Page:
Objective—To compare the effects of pretreatment
with dexamethasone, physical stress (exercise), or
both on sedation and plasma hormone and glucose
concentrations in dogs treated with dexmedetomidine
Animals—6 healthy purpose-bred Beagles.
Procedure—Dogs received 4 treatments each in a
randomized order prior to IV administration of DEX (5
µg/kg). Pretreatments were as follows: (1) IV administration
of saline (0.9% NaCl) solution and no exercise
(control group); (2) IV administration of dexamethasone
(0.05 mg/kg) and no exercise (DM group);
(3) IV administration of saline solution and exercise
(EX group; 15 minutes of trotting on a treadmill at a
speed of 2 m/s); and 4) IV administration of dexamethasone
and exercise (DM+EX group).
Results—Following DEX administration, all dogs
had similar times to recumbency and sedation index
values, irrespective of pretreatment with dexamethasone
or exercise. Plasma catecholamine concentrations
decreased after DEX administration.
Compared with control group dogs, plasma cortisol
concentrations were higher in EX-group dogs prior
to DEX administration and lower in DM- and
DM+EX-group dogs following DEX administration.
Administration of DEX decreased plasma cortisol
concentration in EX-group dogs only. Plasma glucose
concentration was not influenced by exercise
or dexamethasone administration but was lower
than baseline concentrations at 30 minutes after
DEX administration and returned to baseline values
by 90 minutes. Heart and respiratory rates and rectal
temperature increased during exercise. After
DEX administration, these values decreased below
baseline values. The decrease in heart rate was of
shorter duration in dogs that underwent pretreatment
with dexamethasone, exercise, or both than
in control group dogs
Conclusions and Clinical Relevance—Pretreatment
with dexamethasone, moderate physical stress (exercise),
or both did not influence sedation or cause
adverse effects in healthy dogs treated with DEX.
(Am J Vet Res 2005;66:260–265)
Objective—To compare the perioperative stress
response in dogs administered medetomidine or acepromazine
as part of the preanesthetic medication.
Animals—42 client-owned dogs that underwent
Procedure—Each dog was randomly allocated to
receive medetomidine and butorphanol tartrate
(20 µg/kg and 0.2 mg/kg, respectively, IM) or acepromazine
maleate and butorphanol (0.05 and 0.2 mg/kg,
respectively, IM) for preanesthetic medication.
Approximately 80 minutes later, anesthesia was
induced by administration of propofol and maintained
by use of isoflurane in oxygen. Each dog was also
given carprofen before surgery and buprenorphine
after surgery. Plasma concentrations of epinephrine,
norepinephrine, cortisol, and β-endorphin were measured
at various stages during the perioperative period.
In addition, cardiovascular and clinical variables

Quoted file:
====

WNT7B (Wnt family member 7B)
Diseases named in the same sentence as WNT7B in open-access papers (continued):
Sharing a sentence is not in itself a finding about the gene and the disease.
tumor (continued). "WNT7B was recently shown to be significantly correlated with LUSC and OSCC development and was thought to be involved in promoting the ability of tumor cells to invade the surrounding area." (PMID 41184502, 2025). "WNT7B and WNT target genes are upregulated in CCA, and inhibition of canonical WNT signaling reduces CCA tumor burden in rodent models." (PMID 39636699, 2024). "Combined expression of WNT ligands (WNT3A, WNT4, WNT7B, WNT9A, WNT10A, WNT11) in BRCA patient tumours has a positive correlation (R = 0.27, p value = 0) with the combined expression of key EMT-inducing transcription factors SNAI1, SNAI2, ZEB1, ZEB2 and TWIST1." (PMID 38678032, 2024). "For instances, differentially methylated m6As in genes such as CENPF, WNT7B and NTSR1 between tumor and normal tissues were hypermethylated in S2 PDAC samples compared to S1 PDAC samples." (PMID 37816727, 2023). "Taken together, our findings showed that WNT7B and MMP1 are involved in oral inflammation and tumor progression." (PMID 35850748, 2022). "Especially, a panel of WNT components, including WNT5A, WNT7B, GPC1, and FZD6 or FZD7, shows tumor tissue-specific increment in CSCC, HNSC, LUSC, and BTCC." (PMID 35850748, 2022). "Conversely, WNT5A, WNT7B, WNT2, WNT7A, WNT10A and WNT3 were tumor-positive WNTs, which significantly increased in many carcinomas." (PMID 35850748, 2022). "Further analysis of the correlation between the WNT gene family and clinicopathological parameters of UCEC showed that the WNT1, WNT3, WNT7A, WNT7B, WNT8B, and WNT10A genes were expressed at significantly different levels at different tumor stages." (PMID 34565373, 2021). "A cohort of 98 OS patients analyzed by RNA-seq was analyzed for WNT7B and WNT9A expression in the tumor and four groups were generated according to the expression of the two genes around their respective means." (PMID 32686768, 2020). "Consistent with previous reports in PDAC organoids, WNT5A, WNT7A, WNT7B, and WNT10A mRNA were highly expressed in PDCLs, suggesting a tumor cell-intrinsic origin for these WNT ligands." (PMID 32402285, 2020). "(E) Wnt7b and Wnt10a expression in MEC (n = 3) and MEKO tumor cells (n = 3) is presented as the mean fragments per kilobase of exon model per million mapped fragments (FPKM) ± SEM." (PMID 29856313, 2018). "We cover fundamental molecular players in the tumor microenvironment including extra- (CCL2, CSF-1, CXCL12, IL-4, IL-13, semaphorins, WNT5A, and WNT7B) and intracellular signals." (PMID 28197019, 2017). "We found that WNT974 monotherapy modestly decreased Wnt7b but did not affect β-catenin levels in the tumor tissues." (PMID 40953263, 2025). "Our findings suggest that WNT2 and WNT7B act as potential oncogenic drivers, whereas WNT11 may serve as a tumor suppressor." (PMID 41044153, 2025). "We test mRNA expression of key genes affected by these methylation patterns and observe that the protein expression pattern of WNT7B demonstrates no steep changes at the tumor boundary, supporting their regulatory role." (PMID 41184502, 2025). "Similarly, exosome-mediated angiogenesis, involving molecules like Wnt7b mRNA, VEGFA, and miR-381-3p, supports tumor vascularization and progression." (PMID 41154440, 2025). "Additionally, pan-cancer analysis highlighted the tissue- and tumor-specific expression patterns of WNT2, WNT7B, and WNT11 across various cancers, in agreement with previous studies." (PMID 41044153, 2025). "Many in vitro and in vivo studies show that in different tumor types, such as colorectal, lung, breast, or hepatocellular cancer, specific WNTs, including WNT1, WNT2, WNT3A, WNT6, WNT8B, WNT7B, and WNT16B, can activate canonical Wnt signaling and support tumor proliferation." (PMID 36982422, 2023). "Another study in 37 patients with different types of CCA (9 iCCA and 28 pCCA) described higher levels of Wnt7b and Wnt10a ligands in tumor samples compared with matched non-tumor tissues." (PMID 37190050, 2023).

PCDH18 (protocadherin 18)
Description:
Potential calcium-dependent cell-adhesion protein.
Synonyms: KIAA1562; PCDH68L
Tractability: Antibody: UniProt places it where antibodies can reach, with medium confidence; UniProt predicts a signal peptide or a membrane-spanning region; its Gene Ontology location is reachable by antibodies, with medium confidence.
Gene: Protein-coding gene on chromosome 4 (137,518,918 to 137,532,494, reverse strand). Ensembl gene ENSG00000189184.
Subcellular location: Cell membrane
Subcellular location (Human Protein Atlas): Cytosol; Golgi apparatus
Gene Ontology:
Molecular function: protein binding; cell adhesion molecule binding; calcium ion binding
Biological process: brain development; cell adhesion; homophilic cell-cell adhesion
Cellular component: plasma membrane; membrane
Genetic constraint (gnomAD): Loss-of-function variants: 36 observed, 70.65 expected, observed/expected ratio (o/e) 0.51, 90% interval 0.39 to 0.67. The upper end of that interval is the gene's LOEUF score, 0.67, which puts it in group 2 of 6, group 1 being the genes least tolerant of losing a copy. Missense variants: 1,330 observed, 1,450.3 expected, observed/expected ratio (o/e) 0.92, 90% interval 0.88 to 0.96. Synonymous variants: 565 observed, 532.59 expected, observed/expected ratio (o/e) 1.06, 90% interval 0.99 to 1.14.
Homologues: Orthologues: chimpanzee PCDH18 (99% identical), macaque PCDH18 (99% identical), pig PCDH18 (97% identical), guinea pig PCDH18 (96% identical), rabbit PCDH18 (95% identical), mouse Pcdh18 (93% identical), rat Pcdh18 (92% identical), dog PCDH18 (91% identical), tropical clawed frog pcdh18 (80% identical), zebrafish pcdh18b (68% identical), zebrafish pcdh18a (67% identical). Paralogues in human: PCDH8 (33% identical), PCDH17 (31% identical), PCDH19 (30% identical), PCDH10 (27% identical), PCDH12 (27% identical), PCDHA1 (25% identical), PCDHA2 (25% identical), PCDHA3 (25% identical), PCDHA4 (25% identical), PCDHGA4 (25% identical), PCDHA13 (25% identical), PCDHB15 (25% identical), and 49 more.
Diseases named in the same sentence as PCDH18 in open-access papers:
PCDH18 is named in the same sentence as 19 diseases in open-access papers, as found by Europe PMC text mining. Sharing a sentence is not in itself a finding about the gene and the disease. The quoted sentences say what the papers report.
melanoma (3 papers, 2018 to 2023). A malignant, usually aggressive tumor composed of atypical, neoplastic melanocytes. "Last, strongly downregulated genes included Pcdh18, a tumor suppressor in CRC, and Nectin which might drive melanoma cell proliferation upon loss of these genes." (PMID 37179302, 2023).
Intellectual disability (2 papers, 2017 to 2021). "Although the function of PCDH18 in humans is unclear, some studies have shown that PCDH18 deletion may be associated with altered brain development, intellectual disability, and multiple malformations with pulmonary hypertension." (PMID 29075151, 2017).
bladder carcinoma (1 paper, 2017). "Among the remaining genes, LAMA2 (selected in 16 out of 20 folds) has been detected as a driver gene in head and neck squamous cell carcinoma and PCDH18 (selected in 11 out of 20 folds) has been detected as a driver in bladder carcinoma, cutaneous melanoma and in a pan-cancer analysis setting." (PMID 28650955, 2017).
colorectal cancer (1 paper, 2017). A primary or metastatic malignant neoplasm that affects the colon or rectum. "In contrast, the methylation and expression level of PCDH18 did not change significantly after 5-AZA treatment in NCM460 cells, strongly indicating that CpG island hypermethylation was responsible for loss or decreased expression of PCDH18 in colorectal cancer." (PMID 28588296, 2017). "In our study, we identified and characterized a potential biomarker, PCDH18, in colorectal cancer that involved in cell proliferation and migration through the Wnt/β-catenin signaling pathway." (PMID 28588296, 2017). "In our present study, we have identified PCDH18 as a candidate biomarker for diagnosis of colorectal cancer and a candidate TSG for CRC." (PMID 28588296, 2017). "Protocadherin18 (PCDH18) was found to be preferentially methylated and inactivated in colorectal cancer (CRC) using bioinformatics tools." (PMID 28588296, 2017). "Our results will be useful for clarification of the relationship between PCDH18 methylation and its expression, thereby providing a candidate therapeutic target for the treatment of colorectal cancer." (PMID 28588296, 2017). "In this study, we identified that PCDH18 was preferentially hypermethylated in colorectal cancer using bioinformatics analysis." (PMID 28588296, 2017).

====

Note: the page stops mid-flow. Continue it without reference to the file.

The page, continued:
Results—Concentrations of epinephrine, norepinephrine,
and cortisol were significantly lower for dogs
administered medetomidine. Concentrations of
β-endorphin did not differ between the 2 groups.
Heart rate was significantly lower and mean arterial
blood pressure significantly higher in dogs administered
medetomidine, compared with values for dogs
Conclusions and Clinical Relevance—Results indicate
that for preanesthetic medications, medetomidine
may offer some advantages over acepromazine
with respect to the ability to decrease perioperative
concentrations of stress-related hormones. In particular,
the ability to provide stable plasma catecholamine
concentrations may help to attenuate perioperative
activation of the sympathetic nervous system.
(Am J Vet Res 2002;63:969–975)
Objective—To identify variables and evaluate methods
for assessing chronic pain in dogs.
Animals—41 dogs with canine hip dysplasia (CHD),
and 24 apparently healthy dogs with no history of
Procedure—2 veterinarians evaluated the dogs' locomotion
and signs of pain. Owners of dogs with CHD
and control dogs answered a questionnaire regarding
their dogs' demeanor, behavior, and locomotion
(descriptive scales) and assessed pain and locomotion
(visual analog scales). Plasma concentrations of
several stress-related hormones were determined,
and 13 radiologic variables were assessed in affected
Results—For many of the questions, answers provided
by owners of dogs with CHD differed significantly
from those of owners of control dogs. Stress hormone
concentrations differed significantly between
dogs with CHD and controls, but individual variation
was too great for them to be of value in pain assessment.
None of the radiologic variables examined correlated
well with owner or veterinarian pain scores.
Conclusions and Clinical Relevance—Chronic pain
could be assessed in dogs with CHD through completion
of the study questionnaire by a person familiar
with the pet (eg, owner) after receiving appropriate
education in its use. Eleven variables were identified
as being potentially useful in assessment of chronic
pain in dogs. (J Am Vet Med Assoc 2003;222: